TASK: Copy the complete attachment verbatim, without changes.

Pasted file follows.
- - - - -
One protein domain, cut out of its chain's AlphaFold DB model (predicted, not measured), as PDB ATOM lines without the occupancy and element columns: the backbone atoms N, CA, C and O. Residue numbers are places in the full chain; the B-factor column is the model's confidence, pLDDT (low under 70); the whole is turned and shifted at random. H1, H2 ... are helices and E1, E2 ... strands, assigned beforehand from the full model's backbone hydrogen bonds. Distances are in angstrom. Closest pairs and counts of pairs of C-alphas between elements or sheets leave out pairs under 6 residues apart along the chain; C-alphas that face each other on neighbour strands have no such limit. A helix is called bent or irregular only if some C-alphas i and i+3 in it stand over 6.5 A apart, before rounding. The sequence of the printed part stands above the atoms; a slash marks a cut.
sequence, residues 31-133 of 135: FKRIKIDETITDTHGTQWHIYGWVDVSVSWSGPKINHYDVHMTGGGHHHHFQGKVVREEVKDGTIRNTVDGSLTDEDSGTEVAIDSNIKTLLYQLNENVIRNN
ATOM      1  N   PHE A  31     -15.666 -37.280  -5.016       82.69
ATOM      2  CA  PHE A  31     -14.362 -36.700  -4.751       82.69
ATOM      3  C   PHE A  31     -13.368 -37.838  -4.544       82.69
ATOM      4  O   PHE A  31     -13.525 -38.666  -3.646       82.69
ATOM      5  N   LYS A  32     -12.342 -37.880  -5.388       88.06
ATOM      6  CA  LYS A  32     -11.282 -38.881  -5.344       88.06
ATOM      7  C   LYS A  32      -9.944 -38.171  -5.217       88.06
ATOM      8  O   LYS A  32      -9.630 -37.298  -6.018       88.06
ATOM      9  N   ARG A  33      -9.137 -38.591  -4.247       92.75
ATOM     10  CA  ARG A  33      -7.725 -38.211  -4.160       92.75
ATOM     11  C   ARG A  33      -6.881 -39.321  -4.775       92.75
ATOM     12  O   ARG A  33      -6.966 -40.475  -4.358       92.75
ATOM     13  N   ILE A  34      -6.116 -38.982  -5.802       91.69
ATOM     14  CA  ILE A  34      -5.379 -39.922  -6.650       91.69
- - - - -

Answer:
One protein domain, cut out of its chain's AlphaFold DB model (predicted, not measured), as PDB ATOM lines without the occupancy and element columns: the backbone atoms N, CA, C and O. Residue numbers are places in the full chain; the B-factor column is the model's confidence, pLDDT (low under 70); the whole is turned and shifted at random. H1, H2 ... are helices and E1, E2 ... strands, assigned beforehand from the full model's backbone hydrogen bonds. Distances are in angstrom. Closest pairs and counts of pairs of C-alphas between elements or sheets leave out pairs under 6 residues apart along the chain; C-alphas that face each other on neighbour strands have no such limit. A helix is called bent or irregular only if some C-alphas i and i+3 in it stand over 6.5 A apart, before rounding. The sequence of the printed part stands above the atoms; a slash marks a cut.
sequence, residues 31-133 of 135: FKRIKIDETITDTHGTQWHIYGWVDVSVSWSGPKINHYDVHMTGGGHHHHFQGKVVREEVKDGTIRNTVDGSLTDEDSGTEVAIDSNIKTLLYQLNENVIRNN
ATOM      1  N   PHE A  31     -15.666 -37.280  -5.016       82.69
ATOM      2  CA  PHE A  31     -14.362 -36.700  -4.751       82.69
ATOM      3  C   PHE A  31     -13.368 -37.838  -4.544       82.69
ATOM      4  O   PHE A  31     -13.525 -38.666  -3.646       82.69
ATOM      5  N   LYS A  32     -12.342 -37.880  -5.388       88.06
ATOM      6  CA  LYS A  32     -11.282 -38.881  -5.344       88.06
ATOM      7  C   LYS A  32      -9.944 -38.171  -5.217       88.06
ATOM      8  O   LYS A  32      -9.630 -37.298  -6.018       88.06
ATOM      9  N   ARG A  33      -9.137 -38.591  -4.247       92.75
ATOM     10  CA  ARG A  33      -7.725 -38.211  -4.160       92.75
ATOM     11  C   ARG A  33      -6.881 -39.321  -4.775       92.75
ATOM     12  O   ARG A  33      -6.966 -40.475  -4.358       92.75
ATOM     13  N   ILE A  34      -6.116 -38.982  -5.802       91.69
ATOM     14  CA  ILE A  34      -5.379 -39.922  -6.650       91.69